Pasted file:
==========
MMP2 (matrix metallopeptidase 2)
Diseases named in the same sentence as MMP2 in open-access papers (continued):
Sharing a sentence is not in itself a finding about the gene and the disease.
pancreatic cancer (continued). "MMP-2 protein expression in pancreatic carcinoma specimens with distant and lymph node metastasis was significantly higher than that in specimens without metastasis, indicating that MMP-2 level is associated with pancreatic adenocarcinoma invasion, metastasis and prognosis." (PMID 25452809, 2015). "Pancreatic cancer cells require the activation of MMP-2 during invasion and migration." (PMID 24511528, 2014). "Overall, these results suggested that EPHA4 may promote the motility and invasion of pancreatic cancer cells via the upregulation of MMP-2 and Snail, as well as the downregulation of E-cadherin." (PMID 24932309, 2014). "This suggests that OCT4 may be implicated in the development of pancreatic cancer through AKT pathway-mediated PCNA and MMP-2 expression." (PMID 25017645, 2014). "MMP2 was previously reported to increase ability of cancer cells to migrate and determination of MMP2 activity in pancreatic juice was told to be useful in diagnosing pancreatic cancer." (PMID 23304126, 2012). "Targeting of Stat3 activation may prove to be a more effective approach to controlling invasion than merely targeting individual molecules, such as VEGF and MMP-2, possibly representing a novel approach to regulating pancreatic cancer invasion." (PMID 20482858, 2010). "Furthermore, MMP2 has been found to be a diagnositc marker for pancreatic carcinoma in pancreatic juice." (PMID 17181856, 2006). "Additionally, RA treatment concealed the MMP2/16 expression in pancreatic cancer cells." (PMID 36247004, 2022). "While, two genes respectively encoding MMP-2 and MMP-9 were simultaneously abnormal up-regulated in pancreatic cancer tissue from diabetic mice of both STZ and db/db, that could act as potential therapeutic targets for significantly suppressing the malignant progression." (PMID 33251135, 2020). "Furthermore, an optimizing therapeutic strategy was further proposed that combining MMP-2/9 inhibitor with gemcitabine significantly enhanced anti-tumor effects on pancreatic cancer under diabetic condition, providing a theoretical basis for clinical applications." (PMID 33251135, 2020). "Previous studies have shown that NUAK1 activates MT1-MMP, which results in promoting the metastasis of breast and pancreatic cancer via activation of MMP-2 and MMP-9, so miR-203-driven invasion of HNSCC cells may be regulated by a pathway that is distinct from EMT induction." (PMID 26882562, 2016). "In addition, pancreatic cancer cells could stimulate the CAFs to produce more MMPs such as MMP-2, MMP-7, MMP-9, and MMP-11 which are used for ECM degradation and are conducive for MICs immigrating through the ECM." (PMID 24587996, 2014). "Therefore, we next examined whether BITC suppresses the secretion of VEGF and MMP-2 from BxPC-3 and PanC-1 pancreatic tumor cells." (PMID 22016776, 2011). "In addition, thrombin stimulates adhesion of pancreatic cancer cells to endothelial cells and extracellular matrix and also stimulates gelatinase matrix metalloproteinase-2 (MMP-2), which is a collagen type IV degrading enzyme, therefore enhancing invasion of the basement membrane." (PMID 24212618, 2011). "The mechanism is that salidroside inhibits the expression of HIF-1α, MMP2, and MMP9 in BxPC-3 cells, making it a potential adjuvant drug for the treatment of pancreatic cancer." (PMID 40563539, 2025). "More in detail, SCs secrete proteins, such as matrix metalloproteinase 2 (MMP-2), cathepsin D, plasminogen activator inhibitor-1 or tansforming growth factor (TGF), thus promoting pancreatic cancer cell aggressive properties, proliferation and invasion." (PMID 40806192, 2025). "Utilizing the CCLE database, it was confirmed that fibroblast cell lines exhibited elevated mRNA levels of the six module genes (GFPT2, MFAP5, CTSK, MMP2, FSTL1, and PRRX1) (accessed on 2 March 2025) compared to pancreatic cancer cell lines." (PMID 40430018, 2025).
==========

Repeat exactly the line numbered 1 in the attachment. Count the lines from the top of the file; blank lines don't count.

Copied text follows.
MMP2 (matrix metallopeptidase 2)